April 24 2008
Ã¢â‚¬Å“People look up to universities,Ã¢â‚¬Â said Brent Yarnal, professor of geography and director of the Center for Integrated Regional Assessment at Pennsylvania State University. Ã¢â‚¬Å“We have to put our money where our mouths are.Ã¢â‚¬Â
Yarnal spoke on Ã¢â‚¬Å“The Role of Universities in Climate Change Mitigation,Ã¢â‚¬Â during the Earth Day event that was funded by the Lilly Endowment and the College of Arts and Sciences. His research integrates climate change, natural hazards and land-use change and the use of environmental information in decision making. His current research focuses on greenhouse gas emissions inventories and planning their mitigation.
Ã¢â‚¬Å“Celebrating Earth Day helps remind us that we are stewards of the planet and we should do as much as possible to minimize our footprint,Ã¢â‚¬Â said Rusty Gonser, assistant professor.
During his speech, Yarnal discussed evaluating Penn StateÃ¢â‚¬â„¢s campus and that universityÃ¢â‚¬â„¢s efforts to cut its greenhouse gas emissions. Students conducted an emissions inventory studying what gases were emitted and how they were emitted.
Ã¢â‚¬Å“You have to look at the activities that people engage in. People drive cars and turn on lights, which emit gases,Ã¢â‚¬Â he said. Ã¢â‚¬Å“Once we know what the activities are, we can modify those activities.Ã¢â‚¬Â
After looking at one yearÃ¢â‚¬â„¢s inventory, the university engaged the students to conduct an inventory for the 1990s. What they found is that the universityÃ¢â‚¬â„¢s emissions increased 21.4 percent from its base in 1990. If the United States was to ratify the Kyoto Protocol, the university would have to decrease its emissions by 7 percent from 1990Ã¢â‚¬â„¢s levels.
Yarnal said 80 percent to 90 percent of the universityÃ¢â‚¬â„¢s increase is energy costs. They have begun to decrease the emissions by buying 20 percent of the universityÃ¢â‚¬â„¢s needs from alternative energy sources.
What universities can do in addition to teaching about climate change is to provide research opportunities for students, as well as provide service learning opportunities. He also said universities must find ways to decrease their emissions.
As for students, Yarnal said they can learn about climate change, engage in research and learning, as well as engage in community action. Most of all, they should reduce their own carbon footprints.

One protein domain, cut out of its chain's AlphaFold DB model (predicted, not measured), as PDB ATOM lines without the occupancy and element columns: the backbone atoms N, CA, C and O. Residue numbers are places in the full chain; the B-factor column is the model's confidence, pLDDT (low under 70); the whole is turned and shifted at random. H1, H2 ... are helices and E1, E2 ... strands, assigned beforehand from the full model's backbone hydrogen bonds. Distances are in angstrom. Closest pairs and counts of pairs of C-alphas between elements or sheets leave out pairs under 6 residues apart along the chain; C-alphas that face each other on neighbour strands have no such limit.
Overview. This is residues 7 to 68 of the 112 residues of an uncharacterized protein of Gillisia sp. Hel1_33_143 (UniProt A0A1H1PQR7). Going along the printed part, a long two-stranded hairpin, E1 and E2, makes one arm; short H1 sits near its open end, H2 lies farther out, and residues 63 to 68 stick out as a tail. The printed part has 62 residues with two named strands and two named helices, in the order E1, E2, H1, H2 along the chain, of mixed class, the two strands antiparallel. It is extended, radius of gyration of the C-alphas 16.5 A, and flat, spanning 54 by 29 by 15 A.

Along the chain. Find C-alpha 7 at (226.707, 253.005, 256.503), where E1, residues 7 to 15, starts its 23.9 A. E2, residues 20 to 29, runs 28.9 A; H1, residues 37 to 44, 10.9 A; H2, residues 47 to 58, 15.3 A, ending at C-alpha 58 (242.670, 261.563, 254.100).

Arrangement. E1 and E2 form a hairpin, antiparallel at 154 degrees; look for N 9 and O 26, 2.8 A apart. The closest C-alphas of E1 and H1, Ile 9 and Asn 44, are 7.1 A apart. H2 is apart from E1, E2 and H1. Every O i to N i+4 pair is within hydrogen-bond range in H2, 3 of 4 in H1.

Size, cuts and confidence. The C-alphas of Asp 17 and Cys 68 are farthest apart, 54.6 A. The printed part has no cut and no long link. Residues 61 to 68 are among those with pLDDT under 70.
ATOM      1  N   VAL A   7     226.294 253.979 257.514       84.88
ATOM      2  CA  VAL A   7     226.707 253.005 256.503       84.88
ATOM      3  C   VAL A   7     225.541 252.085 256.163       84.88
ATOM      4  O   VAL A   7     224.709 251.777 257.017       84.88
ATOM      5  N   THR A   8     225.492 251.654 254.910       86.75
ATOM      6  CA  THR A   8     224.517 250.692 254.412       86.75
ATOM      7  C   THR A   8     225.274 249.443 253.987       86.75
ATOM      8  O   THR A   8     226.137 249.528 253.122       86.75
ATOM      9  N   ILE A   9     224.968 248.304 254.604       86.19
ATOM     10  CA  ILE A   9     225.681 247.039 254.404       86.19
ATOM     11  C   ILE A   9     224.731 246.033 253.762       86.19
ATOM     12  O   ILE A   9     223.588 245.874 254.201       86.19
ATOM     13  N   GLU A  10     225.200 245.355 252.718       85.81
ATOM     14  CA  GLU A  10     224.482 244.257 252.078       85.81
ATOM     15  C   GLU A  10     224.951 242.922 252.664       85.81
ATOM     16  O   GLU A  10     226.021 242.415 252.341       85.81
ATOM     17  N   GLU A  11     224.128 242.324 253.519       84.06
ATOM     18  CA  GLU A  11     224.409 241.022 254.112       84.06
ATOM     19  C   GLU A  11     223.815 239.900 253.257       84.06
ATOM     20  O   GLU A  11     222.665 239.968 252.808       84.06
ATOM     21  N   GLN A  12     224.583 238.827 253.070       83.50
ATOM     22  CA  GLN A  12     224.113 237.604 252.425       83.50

Ã¢â‚¬Å“If we donÃ¢â‚¬â„¢t start here, itÃ¢â‚¬â„¢s never going to get better,Ã¢â‚¬Â he said.
Nate Rathbun, a graduate student in life sciences from Ithaca, NY, said it was good to hear about what a university can do.
Ã¢â‚¬Å“Most talks are about the problem, not potential solutions,Ã¢â‚¬Â he said.
Rathbun said he already recycles, turns off lights and walks to work when itÃ¢â‚¬â„¢s not too cold outside.
Ã¢â‚¬Å“This will change what I speak out about,Ã¢â‚¬Â he said. Ã¢â‚¬Å“I want to be an advocate for it so there can be a local change rather than just one person changing.Ã¢â‚¬Â
Contact: Rusty Gonser, Indiana State University, assistant professor, at 812- 237-2395 or email@example.com
Writer: Jennifer Sicking, Indiana State University, assistant director of media relations, at 812-237-7972 or firstname.lastname@example.org
Cutline: Brent Yarnal, professor of geography and director of the Center for Integrated Regional Assessment at Pennsylvania State University, speaks about a universityÃ¢â‚¬â„¢s role in mitigating climate change during Earth Day at Indiana State University. ISU Photo/Justin Schwab Photo: http://ISUphoto.smugmug.com/photos/282116410_Y8buB-D.jpg Cutline: Adam Clawson,a sophomore social science major from Paris, Ill.; Marah Haley, senior social science major from Terre Haute; and Brittany Walker, a freshman social science major from Austin work on a tree survey, which was conducted as part of ISU Earth Day activities on April 19.
Universities have an obligation to not only teach about climate change science, but also to work to mitigate their own affect on the environment, according to a climatologist who spoke at Indiana State University's Earth Day program Tuesday (April 22).